Internships building the future of forest stewardship

The Forest Stewards Guild partners with the U.S. Fish and Wildlife Service to help build the future of forest stewardship. Internship opportunities offer new and aspiring professionals hands- and minds-on experiences in tackling the challenges of forest management in true Guild style - in ways that are sustainable, responsible and that honor the needs of the forests and the communities who depend on them. Joseph Becker, an Ohio State University graduate, and an intern in this program in South Carolina since mid-February, shares his experience:

“Working with the Carolina Sandhills National Wildlife Refuge, I have experienced firsthand how
every management action you take has the potential to affect multiple other aspects of your environment. We modify our timber thinning to minimize disturbance in red cockaded woodpecker nesting areas and plan out activities differently than one would in a commercial timber harvest. A tree that would have otherwise been harvested may be left standing because a high branch provides a nice place for a hawk to perch. Paying attention to these small details can have a huge cumulative effect on the overall health of your forest.

A lot of what we do is a balancing act between managing for human use and ecosystem health.
Once controlled by intense and regular wildfires, native turkey oak now dominates the understory at regular intervals, as large swaths of land remain unburnt for many years due to unintentional firebreaks in the form of roads. We want people to have easy access to the refuge, but also need to insure the species distribution reflects historic trends. To accomplish this, we have been running trials on several experimental plots for an herbicide we believe to be effective in controlling the turkey oak population while leaving longleaf pine and other desirable flora unharmed.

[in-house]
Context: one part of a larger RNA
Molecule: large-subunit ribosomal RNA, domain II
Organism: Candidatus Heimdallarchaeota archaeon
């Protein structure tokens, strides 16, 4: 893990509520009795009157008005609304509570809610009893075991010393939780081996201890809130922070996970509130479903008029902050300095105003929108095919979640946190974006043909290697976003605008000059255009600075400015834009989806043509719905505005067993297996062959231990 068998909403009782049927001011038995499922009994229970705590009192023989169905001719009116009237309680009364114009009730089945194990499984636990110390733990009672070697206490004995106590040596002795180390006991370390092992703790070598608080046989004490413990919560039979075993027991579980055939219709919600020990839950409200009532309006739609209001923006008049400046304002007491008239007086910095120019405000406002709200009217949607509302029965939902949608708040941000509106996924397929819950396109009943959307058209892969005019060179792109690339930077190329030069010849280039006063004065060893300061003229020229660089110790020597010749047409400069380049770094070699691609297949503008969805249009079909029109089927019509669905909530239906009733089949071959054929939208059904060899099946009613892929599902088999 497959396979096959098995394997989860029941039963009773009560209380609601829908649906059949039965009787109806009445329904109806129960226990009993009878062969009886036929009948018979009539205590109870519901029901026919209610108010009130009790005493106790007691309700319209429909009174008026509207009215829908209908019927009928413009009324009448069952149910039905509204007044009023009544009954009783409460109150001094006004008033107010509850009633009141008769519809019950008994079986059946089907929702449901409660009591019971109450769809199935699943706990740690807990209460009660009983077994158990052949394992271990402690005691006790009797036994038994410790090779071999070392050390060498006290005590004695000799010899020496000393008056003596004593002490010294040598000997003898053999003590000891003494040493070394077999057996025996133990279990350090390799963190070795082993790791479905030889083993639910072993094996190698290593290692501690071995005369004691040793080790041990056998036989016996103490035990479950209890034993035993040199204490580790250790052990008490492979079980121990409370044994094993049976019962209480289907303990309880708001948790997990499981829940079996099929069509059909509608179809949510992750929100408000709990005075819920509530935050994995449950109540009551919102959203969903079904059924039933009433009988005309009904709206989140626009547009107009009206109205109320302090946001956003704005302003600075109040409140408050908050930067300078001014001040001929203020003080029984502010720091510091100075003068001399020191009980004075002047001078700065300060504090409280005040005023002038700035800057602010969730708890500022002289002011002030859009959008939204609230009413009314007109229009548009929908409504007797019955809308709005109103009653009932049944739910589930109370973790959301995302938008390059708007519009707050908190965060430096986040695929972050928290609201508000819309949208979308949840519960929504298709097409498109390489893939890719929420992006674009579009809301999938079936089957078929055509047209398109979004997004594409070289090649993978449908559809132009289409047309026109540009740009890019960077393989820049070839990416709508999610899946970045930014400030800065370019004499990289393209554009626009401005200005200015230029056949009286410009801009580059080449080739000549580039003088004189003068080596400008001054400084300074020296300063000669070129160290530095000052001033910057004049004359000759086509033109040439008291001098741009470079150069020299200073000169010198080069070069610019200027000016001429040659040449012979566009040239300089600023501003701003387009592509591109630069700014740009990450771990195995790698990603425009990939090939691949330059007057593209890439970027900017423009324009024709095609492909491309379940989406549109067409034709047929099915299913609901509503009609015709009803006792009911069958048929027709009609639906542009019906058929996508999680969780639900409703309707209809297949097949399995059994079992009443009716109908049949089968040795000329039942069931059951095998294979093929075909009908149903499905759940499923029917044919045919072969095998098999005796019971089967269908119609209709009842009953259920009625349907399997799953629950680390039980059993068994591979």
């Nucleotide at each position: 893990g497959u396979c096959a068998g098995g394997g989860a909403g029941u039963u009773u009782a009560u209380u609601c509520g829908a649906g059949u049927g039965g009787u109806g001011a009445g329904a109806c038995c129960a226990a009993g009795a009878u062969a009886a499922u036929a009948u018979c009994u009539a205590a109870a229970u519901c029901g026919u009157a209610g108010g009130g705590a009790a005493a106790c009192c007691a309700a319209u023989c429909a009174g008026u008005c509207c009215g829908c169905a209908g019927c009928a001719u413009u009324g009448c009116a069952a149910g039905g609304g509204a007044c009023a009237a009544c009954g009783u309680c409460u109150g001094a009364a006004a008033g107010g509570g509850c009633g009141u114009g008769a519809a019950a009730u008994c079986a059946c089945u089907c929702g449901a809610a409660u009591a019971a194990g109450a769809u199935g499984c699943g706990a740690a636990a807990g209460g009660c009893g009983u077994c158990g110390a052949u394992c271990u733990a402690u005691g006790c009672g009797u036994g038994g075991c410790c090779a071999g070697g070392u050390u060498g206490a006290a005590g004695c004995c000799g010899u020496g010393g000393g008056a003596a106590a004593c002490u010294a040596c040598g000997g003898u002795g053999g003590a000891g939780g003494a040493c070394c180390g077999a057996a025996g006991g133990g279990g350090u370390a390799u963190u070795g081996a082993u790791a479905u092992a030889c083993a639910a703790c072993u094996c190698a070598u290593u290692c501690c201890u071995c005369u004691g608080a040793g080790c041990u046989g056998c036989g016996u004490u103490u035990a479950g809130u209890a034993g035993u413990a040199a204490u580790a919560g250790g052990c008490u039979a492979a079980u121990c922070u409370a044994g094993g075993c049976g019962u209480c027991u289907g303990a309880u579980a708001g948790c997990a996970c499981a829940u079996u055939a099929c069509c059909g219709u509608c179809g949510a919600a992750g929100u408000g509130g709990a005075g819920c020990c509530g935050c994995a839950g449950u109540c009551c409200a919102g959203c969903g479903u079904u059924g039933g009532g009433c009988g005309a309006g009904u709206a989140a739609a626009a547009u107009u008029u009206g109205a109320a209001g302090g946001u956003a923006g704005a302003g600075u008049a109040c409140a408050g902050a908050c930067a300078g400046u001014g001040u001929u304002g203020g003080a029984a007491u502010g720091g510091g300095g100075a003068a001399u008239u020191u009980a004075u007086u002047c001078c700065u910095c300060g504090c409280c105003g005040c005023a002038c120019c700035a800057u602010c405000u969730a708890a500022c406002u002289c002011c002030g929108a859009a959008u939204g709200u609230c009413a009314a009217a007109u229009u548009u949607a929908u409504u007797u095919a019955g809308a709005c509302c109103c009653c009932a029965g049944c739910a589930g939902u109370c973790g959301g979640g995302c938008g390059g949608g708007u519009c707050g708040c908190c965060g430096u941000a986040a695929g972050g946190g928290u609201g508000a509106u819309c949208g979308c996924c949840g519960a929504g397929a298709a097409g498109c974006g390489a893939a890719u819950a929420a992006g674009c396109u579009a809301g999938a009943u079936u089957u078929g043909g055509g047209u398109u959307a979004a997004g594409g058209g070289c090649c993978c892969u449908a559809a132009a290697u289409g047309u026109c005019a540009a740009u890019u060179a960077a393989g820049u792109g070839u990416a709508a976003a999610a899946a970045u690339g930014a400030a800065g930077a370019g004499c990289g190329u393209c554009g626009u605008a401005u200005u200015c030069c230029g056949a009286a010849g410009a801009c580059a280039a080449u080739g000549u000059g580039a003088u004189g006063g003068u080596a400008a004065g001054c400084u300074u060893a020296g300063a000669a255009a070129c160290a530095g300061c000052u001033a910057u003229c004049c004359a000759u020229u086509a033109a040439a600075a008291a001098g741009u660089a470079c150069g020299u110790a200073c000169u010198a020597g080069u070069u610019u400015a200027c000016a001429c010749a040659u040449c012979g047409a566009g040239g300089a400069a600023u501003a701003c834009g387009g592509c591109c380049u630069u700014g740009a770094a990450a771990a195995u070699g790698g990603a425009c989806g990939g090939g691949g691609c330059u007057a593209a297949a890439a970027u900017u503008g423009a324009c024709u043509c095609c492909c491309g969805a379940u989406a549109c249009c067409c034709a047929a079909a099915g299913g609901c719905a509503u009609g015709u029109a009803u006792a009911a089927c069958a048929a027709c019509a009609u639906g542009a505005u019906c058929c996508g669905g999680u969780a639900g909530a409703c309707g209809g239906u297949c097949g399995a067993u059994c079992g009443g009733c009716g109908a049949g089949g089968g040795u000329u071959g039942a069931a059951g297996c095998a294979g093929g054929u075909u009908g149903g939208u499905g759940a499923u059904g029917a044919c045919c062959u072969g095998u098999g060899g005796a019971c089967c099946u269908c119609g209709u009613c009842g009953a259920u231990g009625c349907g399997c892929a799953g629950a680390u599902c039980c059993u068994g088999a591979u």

We are always on the lookout for invasive species that may disrupt or displace native ones. Several weeks were spent harvesting and treating a forest stand heavily infested with nonnative bamboo, with regular herbicide applications schedules in the upcoming years. We also put up pheromone traps to detect emerging insect pests, and trap wild hogs to mitigate rooting damage. Treating issues early and before they have the chance to grow exponentially saves time and effort.

In my time spent here, I have learned techniques that will help me survey, collect data, and make informed management decisions in the future. We combine traditional management techniques with technology such as ArcGIS to make sure the land is optimal for wildlife habitat, plant health, and human enjoyment.” - Joe Becker

From the editor: Joe’s summary makes our hearts glow! The concepts he has learned are exactly what we’d hope for him to take away. Part of this success is undoubtably attributed to long-time Guild-member, Jack Culpepper’s involvement in this program. Joe, and many interns before him, have shadowed Jack, who was a Guild-style forester in action every day. Jack passed away in April and will be dearly missed. If you haven’t seen it, you can still visit his online memorial page. He would be pleased to know that this program is set to continue, to expand the field of forest stewards. Our next intern, Rebecca Cherian, is in her first week at the site now. We’ll hear more about her experience in coming months.